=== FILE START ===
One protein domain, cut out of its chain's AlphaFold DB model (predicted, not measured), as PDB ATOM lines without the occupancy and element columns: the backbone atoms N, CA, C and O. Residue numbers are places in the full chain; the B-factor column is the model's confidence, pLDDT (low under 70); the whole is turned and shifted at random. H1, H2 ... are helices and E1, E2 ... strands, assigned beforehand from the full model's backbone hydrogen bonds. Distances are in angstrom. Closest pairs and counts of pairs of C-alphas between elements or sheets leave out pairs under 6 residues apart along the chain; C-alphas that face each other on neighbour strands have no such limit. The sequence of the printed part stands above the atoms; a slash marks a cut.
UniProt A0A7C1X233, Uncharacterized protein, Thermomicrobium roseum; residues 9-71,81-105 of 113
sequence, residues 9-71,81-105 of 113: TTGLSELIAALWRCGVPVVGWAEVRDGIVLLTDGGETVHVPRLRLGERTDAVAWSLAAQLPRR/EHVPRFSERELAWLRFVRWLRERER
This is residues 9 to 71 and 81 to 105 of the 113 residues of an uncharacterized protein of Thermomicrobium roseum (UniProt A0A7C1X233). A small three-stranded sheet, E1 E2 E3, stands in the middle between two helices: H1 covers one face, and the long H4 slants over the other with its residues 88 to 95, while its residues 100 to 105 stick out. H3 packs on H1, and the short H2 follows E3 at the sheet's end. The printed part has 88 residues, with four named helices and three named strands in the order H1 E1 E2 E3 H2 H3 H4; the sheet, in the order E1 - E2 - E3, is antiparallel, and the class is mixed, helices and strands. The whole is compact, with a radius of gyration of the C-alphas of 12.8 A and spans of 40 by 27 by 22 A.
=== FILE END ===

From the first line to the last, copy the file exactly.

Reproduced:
One protein domain, cut out of its chain's AlphaFold DB model (predicted, not measured), as PDB ATOM lines without the occupancy and element columns: the backbone atoms N, CA, C and O. Residue numbers are places in the full chain; the B-factor column is the model's confidence, pLDDT (low under 70); the whole is turned and shifted at random. H1, H2 ... are helices and E1, E2 ... strands, assigned beforehand from the full model's backbone hydrogen bonds. Distances are in angstrom. Closest pairs and counts of pairs of C-alphas between elements or sheets leave out pairs under 6 residues apart along the chain; C-alphas that face each other on neighbour strands have no such limit. The sequence of the printed part stands above the atoms; a slash marks a cut.
UniProt A0A7C1X233, Uncharacterized protein, Thermomicrobium roseum; residues 9-71,81-105 of 113
sequence, residues 9-71,81-105 of 113: TTGLSELIAALWRCGVPVVGWAEVRDGIVLLTDGGETVHVPRLRLGERTDAVAWSLAAQLPRR/EHVPRFSERELAWLRFVRWLRERER
This is residues 9 to 71 and 81 to 105 of the 113 residues of an uncharacterized protein of Thermomicrobium roseum (UniProt A0A7C1X233). A small three-stranded sheet, E1 E2 E3, stands in the middle between two helices: H1 covers one face, and the long H4 slants over the other with its residues 88 to 95, while its residues 100 to 105 stick out. H3 packs on H1, and the short H2 follows E3 at the sheet's end. The printed part has 88 residues, with four named helices and three named strands in the order H1 E1 E2 E3 H2 H3 H4; the sheet, in the order E1 - E2 - E3, is antiparallel, and the class is mixed, helices and strands. The whole is compact, with a radius of gyration of the C-alphas of 12.8 A and spans of 40 by 27 by 22 A.